The Cathedral of St. Paul in Saint Paul, Minnesota is part of the Roman Catholic Church. It stands on Cathedral Hill looking out over downtown Saint Paul. It has a few distinctive features that really make it prominent in the city like the copper dome. The church was opened in 1915 in its current building, though the Catholic religion in Saint Paul was around for many years before that. It is also the fourth cathedral of the archdiocese to bear the name Saint Paul. Last year on March 25, 2009 the cathedral was given the designation as the National Shrine of the Apostle Paul by the US Conference of Catholic Bishops. The Vatican also was behind this decision.
In 1904 Archbishop John Ireland decided a cathedral was needed in Saint Paul. He commissioned Emmanuel Louis Masqueray, a French Beaux Arts Architect to design the building. He was also the man who created the 1904 World's Fair in St. Louis Missouri. The construction for the cathedral began in 1906. It took a little under 10 years for the building to be completed.
Masqueray designed the building to have views of the altar and pulpit from anywhere in the cathedral. Two years after the completion of the building Masqueray died. Unfortunately, at the time of his death the interior designs were not completed. He had also only drawn a few of his ideas for the interior. Other architects were called in over the next few decades to add their input and get the interior completed.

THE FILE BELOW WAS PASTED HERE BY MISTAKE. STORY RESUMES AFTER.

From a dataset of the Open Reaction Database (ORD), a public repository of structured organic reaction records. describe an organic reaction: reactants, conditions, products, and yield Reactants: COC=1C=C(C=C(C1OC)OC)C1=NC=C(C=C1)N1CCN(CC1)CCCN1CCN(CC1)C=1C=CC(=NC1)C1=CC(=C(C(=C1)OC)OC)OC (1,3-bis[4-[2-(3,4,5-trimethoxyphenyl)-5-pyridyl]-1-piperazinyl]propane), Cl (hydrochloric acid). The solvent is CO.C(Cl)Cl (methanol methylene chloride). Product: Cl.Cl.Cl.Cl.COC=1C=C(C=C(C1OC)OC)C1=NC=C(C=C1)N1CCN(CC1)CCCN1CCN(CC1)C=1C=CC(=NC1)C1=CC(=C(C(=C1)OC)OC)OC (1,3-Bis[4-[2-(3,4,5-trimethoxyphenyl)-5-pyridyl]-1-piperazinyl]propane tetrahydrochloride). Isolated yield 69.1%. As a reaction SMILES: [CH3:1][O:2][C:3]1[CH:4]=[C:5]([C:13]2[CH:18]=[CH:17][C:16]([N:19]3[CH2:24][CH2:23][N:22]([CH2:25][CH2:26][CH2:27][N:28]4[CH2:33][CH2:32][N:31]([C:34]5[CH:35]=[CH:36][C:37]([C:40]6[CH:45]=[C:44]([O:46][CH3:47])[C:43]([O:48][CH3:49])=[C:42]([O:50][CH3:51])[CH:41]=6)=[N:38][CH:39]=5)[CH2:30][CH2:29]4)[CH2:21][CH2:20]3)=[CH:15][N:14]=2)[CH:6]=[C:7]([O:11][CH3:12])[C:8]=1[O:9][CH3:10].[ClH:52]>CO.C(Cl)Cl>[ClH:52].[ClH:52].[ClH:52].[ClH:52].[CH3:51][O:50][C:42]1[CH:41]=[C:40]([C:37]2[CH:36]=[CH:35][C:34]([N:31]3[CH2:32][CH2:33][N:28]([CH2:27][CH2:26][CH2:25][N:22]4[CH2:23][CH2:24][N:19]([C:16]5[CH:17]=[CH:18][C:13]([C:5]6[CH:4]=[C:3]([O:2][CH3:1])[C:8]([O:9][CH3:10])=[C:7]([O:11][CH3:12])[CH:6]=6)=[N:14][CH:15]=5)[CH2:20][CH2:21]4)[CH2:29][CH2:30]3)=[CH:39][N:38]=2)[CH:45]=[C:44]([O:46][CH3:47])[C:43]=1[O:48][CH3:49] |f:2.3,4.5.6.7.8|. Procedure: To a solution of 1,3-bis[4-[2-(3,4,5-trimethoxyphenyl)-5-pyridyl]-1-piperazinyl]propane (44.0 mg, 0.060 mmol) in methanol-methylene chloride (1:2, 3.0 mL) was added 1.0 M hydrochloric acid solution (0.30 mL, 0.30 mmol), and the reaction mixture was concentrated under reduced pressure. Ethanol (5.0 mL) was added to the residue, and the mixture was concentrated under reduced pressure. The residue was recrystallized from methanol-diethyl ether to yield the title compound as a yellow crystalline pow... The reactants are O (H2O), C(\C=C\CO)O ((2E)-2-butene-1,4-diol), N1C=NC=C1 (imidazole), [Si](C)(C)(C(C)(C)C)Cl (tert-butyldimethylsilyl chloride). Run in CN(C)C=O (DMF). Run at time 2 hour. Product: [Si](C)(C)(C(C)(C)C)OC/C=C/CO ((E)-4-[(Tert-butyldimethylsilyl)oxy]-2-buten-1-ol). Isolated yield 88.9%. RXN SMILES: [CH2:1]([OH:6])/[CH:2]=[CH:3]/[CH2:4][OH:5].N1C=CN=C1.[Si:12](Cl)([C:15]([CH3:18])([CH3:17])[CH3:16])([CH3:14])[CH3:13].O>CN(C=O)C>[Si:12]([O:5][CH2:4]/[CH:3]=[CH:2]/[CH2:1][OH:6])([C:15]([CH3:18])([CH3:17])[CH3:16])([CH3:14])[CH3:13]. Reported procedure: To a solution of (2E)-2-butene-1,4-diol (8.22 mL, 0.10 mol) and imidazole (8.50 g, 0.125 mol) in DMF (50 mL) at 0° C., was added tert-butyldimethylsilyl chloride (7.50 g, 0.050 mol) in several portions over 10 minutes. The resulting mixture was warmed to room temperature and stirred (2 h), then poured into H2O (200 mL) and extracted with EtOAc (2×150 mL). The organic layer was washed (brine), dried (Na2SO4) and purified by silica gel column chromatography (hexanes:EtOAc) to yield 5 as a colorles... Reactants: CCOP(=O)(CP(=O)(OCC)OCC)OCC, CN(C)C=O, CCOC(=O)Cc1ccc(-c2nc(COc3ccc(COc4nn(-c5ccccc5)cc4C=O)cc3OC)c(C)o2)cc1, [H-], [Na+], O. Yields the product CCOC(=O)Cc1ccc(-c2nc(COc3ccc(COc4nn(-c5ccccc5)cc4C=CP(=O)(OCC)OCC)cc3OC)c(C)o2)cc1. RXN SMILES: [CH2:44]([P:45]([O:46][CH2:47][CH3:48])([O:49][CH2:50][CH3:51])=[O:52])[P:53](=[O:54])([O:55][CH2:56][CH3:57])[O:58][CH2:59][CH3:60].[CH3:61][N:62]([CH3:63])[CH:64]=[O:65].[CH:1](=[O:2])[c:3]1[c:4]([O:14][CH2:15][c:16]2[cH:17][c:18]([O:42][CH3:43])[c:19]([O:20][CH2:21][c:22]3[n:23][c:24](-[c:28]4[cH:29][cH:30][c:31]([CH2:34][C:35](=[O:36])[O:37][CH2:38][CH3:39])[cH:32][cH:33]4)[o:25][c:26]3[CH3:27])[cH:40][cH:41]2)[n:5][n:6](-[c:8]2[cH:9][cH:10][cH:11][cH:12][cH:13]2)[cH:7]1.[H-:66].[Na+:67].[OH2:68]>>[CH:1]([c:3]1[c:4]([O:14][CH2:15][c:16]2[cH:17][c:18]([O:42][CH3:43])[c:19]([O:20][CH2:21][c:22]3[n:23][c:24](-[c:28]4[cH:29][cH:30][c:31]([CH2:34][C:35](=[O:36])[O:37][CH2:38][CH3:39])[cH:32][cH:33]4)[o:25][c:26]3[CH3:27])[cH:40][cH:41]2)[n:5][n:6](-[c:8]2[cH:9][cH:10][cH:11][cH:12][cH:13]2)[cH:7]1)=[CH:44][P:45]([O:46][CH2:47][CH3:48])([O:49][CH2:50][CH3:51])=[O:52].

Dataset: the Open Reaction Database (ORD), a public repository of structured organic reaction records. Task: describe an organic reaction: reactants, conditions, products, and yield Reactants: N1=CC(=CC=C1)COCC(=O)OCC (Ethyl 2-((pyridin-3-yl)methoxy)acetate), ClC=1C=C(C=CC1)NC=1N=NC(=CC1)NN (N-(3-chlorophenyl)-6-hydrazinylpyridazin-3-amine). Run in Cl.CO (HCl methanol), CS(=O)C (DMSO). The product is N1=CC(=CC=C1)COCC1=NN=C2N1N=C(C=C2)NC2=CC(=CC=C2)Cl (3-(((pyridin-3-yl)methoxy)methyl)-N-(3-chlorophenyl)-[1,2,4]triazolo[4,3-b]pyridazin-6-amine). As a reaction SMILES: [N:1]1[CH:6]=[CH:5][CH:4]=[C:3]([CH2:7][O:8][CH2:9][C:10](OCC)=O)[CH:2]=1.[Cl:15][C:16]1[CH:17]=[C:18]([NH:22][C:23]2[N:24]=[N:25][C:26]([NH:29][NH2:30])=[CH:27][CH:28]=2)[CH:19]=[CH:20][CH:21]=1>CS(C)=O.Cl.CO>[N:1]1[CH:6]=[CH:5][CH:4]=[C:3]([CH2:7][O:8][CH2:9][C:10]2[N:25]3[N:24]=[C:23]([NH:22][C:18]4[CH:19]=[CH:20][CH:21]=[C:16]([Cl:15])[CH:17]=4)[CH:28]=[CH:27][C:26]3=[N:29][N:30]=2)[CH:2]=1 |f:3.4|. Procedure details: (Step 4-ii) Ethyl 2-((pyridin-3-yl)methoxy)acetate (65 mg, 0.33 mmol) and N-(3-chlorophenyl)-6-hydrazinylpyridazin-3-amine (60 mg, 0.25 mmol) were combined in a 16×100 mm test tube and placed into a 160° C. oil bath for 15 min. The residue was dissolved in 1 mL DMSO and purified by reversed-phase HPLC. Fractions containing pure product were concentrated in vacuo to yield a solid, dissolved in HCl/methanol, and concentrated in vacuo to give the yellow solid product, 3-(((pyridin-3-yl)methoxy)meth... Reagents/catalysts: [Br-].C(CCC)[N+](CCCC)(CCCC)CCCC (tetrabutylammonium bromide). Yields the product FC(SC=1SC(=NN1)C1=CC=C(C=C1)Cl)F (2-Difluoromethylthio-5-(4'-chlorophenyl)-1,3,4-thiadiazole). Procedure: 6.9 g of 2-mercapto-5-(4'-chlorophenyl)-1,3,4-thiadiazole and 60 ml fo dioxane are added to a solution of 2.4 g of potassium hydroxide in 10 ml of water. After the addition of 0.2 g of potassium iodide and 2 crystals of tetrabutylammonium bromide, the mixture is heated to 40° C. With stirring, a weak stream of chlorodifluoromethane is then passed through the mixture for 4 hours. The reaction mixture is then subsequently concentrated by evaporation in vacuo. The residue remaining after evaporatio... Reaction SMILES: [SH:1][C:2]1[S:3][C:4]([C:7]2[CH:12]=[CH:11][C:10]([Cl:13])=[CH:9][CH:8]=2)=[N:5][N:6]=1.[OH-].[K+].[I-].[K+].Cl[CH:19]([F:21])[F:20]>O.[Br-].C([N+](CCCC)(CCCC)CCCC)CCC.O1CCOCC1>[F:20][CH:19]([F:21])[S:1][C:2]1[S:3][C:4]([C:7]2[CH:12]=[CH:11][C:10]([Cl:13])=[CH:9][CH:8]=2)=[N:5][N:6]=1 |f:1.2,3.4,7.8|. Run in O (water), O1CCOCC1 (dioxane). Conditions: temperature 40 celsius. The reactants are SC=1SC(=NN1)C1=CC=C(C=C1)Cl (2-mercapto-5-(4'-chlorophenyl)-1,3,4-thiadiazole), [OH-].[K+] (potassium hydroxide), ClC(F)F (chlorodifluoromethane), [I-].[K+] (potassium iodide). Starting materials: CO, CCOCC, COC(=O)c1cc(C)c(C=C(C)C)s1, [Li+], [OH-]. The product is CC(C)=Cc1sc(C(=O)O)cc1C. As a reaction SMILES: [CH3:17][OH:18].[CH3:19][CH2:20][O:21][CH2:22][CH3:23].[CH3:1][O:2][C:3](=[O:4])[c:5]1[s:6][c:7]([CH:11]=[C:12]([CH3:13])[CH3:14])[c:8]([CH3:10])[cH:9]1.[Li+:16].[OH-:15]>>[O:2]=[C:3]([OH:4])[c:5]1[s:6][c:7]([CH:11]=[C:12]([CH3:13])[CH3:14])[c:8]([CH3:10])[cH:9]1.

When one visits the Cathedral it is to see the amazing architecture based on the French Renaissance period, and most particularly the dome. The dome is 76 feet in diameter and 186 feet high. Gold leaf and warm colors were used in the 50's to make the church inviting. The exterior was created from Rockville Granite that arrived from the Clark Quarry just outside of St. Cloud, Minnesota.
The interior walls are Travertine which came from Mankato, Minnesota. The columns are from all types of marble adding a remarkable appearance to the interior. The cathedral like many churches has stained glass windows. The most important windows are featuring Angelic Choirs. A rose window in the transept was created by Charles Connick.
The church has seen a few renovations like the 1940's installation of electric lighting. To add to the interior are four evangelists in the four corners of the main structure. Saint Paul is also honored in a bronze baldachin, the bronze Te Deum and Magnificat grilles. The Cathedral honors six other patron saints of Europe in the six chapels that make up the rest of the structure.
One important addition in 1987 was the five bronze bells which were cast in France. The bells do toll. Anyone visiting Saint Paul will find the Cathedral is open seven days a week from 7am to 7pm unless a special event is occurring. During special events like weddings the church is closed to tours.
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